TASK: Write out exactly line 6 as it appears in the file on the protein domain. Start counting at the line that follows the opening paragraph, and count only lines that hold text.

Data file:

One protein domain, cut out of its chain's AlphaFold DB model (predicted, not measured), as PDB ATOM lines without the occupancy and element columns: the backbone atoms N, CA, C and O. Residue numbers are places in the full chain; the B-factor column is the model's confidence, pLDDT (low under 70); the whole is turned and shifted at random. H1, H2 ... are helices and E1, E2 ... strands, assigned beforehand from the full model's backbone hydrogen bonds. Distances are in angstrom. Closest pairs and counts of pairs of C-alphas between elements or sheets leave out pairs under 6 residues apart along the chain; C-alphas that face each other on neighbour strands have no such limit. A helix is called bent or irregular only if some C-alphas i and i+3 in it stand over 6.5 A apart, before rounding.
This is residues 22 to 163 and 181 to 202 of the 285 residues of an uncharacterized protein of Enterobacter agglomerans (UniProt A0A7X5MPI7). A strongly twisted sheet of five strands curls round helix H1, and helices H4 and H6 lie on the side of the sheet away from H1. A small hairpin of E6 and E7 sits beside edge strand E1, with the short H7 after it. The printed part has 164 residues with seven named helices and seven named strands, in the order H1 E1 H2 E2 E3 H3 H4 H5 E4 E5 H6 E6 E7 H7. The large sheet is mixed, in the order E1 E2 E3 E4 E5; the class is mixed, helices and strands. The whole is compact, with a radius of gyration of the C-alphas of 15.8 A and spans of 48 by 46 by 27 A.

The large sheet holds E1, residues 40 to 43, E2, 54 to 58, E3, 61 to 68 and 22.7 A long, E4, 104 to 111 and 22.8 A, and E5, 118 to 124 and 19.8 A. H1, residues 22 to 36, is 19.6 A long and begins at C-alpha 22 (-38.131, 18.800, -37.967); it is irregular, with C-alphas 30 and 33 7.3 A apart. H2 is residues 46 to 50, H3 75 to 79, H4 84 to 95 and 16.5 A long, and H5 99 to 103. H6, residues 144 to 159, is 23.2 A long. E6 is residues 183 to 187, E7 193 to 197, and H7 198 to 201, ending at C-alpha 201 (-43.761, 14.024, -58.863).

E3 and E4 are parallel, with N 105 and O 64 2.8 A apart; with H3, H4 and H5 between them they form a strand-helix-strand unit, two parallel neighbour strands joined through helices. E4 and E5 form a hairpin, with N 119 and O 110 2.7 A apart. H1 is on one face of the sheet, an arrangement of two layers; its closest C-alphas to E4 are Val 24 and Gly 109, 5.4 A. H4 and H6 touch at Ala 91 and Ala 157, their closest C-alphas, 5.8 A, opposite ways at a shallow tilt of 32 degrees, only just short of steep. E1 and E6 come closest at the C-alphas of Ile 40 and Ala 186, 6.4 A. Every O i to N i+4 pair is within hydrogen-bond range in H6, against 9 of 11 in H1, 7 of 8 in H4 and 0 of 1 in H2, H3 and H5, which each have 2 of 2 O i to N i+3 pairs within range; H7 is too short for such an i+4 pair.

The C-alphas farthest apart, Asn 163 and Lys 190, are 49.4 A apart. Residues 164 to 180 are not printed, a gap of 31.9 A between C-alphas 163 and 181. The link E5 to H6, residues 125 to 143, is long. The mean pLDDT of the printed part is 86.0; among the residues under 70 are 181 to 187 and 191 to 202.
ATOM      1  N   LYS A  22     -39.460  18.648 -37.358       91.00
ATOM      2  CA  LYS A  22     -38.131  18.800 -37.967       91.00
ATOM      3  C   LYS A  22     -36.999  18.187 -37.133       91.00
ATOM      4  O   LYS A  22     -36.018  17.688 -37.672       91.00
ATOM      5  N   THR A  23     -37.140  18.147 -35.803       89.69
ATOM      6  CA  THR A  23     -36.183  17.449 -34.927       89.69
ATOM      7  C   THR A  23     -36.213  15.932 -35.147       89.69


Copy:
ATOM      2  CA  LYS A  22     -38.131  18.800 -37.967       91.00